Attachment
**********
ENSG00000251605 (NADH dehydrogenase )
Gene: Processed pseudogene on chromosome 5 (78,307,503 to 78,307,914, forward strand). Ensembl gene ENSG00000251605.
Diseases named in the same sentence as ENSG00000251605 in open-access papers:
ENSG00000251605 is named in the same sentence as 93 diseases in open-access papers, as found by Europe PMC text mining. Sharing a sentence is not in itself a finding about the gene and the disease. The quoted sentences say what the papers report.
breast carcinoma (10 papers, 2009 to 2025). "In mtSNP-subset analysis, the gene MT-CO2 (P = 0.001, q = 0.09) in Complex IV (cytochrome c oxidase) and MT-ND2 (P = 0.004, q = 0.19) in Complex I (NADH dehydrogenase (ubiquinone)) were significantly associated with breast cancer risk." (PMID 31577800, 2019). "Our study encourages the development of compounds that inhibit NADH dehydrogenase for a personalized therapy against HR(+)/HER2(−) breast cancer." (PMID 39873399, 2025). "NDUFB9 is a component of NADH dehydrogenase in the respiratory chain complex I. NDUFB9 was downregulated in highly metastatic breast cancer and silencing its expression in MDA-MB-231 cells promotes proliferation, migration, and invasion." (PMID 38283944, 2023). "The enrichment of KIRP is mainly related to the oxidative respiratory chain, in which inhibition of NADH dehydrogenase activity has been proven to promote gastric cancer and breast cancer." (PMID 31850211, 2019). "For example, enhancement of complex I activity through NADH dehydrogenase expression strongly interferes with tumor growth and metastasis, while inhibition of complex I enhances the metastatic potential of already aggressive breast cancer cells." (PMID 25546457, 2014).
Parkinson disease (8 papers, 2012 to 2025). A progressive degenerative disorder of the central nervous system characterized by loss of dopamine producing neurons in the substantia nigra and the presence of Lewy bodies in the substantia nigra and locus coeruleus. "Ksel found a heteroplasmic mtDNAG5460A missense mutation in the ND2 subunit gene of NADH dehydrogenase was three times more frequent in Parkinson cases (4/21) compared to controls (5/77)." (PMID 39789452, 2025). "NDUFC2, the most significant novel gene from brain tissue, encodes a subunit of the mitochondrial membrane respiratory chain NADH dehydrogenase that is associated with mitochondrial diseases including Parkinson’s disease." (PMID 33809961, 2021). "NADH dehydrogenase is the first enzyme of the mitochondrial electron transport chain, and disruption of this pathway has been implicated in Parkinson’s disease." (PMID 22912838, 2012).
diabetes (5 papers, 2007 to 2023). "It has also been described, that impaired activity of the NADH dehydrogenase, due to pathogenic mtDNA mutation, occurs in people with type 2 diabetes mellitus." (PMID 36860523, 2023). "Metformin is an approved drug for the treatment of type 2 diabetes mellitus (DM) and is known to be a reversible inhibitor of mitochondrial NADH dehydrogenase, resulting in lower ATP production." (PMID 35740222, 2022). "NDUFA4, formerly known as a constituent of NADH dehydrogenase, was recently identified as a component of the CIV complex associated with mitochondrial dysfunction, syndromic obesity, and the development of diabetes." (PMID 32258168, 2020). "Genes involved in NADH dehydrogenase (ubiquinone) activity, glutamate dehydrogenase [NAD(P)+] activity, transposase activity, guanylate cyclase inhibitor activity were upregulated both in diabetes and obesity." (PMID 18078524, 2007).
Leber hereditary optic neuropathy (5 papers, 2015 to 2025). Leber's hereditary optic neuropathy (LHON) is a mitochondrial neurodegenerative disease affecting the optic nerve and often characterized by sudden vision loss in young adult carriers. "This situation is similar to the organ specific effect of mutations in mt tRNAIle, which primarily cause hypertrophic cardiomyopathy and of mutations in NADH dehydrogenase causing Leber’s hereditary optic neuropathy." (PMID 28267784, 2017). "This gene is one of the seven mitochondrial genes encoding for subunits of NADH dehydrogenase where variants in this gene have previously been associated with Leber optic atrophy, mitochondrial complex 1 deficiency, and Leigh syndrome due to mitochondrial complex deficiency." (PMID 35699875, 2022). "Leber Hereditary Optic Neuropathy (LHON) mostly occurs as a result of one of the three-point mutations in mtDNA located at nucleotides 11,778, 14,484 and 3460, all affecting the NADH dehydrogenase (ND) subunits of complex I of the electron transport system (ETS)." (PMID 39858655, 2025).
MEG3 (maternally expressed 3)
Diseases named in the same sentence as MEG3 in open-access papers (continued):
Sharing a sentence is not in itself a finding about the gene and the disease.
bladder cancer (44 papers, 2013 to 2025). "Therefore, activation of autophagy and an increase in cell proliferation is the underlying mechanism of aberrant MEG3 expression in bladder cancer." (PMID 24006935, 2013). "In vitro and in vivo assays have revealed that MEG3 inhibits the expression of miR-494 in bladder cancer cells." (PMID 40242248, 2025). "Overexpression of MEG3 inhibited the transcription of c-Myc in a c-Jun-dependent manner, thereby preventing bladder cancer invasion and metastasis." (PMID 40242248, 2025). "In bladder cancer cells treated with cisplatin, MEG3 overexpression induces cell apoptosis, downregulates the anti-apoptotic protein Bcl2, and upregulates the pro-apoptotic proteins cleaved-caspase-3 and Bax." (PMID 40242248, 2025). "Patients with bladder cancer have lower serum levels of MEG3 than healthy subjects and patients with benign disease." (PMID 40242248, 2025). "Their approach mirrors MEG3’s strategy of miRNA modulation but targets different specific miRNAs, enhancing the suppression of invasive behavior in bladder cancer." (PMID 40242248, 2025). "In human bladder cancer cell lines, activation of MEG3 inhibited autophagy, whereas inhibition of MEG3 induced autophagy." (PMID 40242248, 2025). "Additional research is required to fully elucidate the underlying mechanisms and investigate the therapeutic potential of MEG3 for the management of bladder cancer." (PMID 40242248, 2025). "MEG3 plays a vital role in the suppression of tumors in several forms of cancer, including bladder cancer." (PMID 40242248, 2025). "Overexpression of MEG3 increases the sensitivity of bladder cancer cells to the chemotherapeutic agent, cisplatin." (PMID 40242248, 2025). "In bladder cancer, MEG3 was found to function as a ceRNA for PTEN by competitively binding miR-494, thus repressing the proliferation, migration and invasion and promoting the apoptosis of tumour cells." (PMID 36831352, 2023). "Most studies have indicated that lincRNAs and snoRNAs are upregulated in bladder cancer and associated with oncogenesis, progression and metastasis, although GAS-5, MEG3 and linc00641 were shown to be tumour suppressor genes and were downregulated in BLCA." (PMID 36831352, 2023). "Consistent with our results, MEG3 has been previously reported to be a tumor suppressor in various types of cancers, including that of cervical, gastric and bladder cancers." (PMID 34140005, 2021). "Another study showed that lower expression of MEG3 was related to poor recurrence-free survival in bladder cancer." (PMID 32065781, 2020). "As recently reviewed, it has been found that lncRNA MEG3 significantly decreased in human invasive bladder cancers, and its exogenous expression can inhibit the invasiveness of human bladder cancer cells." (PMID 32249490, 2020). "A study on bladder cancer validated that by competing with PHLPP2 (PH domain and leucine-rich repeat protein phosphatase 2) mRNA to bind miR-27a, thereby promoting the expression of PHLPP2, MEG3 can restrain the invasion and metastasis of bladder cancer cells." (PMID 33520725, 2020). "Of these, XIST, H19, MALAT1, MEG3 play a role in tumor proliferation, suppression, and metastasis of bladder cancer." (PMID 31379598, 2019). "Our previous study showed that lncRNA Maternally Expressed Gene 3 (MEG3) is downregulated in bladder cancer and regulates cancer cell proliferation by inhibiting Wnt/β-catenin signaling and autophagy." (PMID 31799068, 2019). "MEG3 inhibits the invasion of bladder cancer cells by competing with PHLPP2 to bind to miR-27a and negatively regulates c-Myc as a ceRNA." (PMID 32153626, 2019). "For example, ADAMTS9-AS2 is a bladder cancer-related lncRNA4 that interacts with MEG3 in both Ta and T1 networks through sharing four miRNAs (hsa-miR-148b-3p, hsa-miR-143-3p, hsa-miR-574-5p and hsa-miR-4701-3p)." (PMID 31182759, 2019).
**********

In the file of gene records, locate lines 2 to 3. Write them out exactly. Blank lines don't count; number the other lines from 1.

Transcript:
Gene: Processed pseudogene on chromosome 5 (78,307,503 to 78,307,914, forward strand). Ensembl gene ENSG00000251605.
Diseases named in the same sentence as ENSG00000251605 in open-access papers: